Whole-crop spring barley may prove quality option

Producers seeking a flexible, high feed value forage crop to sow this year should take a close look at whole-crop spring barley.

Whole-crop works well in any situation, reckons Keenan nutritionist Mark Voss.

“With its high starch and fibre content it complements high protein autumn grass well, particularly when producers end up with a pit of rocket fuel silage, as it opens up the ration’s fibre content.”

Furthermore, it is ideal for the dry cow ration because of its lack of antagonistic minerals, such as potassium and sodium, so is an ideal replacement for grass silage and helps eliminate milk fever, he adds.

Trial work carried out by NIAB also suggests that that whole-crop spring barley could prove worthwhile this year.

For two consecutive years feed spring barley has produced silage with highest D values when harvested compared with spring varieties of wheat, triticale and oats grown for whole-crop silage and gave the highest mean energy yield a hectare at similar dry matter contents, says NIAB’s forage crops manager Don Pendergrast.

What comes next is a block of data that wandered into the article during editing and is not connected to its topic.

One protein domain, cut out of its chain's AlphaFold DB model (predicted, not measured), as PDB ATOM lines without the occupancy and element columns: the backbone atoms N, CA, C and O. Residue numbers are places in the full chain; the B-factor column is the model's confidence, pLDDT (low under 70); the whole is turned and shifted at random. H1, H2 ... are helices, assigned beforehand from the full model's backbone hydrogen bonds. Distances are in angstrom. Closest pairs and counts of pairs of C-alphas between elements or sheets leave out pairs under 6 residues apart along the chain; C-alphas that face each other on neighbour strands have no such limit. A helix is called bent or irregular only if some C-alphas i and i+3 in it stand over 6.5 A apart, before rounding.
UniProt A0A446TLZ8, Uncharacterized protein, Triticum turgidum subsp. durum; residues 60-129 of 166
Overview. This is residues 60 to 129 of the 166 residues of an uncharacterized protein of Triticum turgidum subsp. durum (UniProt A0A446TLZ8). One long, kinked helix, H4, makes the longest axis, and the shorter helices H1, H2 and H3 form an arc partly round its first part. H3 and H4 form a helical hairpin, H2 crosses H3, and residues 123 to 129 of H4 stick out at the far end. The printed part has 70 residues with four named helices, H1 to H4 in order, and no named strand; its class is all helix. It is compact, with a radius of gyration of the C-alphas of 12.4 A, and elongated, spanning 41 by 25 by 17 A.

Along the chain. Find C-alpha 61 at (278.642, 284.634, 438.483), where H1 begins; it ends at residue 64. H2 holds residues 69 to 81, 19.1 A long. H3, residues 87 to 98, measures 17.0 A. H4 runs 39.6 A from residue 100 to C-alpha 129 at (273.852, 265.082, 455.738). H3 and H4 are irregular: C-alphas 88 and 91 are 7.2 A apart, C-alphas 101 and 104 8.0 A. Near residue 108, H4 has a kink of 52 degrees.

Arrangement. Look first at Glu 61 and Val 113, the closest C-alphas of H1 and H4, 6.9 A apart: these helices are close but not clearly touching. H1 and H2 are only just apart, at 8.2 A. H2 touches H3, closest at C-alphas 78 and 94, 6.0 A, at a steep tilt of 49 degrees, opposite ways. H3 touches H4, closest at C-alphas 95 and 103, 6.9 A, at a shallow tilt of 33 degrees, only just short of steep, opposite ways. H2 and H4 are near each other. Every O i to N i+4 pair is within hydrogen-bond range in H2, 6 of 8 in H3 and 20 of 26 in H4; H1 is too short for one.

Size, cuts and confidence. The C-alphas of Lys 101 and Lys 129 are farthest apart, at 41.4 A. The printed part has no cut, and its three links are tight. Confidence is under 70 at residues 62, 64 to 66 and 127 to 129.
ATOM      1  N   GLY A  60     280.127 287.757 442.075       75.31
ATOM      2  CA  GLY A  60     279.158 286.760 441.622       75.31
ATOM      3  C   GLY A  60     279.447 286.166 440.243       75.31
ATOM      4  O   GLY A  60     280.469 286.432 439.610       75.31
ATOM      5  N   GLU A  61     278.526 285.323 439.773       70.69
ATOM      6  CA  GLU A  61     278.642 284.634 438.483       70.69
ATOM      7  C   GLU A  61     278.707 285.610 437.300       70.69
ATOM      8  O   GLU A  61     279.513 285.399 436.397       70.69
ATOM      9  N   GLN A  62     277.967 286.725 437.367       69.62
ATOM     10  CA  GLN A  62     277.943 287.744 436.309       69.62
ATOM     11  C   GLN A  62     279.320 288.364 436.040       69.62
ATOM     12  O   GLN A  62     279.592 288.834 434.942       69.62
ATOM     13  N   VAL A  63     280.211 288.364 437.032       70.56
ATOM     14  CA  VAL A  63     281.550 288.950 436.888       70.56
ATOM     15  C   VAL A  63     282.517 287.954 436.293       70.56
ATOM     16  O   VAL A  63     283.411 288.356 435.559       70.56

Furthermore, both years showed differences in performance of spring barley varieties, namely Waggon, which produced a metabolisable energy value of 183,000J/ha when harvested for fermented whole-crop.

Mr Pendergrast says these are similar values to maize silage, so could fit in well with mixed farm rations.

Other advantages include lower growing costs compared with winter cereals coupled with the ability to establish a grass crop under it, he adds.

“As well as producing high ME and D values, Waggon also produced the highest ME and D values when ensiled at the higher dry matter stage used for urea treated silage.”

Where spring barley is concerned Mr Voss adds that its starch content is also safer on the cow’s rumen in terms of speed of fermentation compared with wheat whole-crop.

One of the biggest advantages of sowing spring barley is that you have the decision of growing it for grain or harvesting, depending on summer conditions, says seeds specialist David Bright.

But he warns cutting it at the correct time can sometimes prove problematic.

“It is better to cut a few days early when you think it is not ready rather than leave it until it has gone too far.”

And, with an earlier cut, digestibility is likely to be in the mid 30s, adds Mr Voss.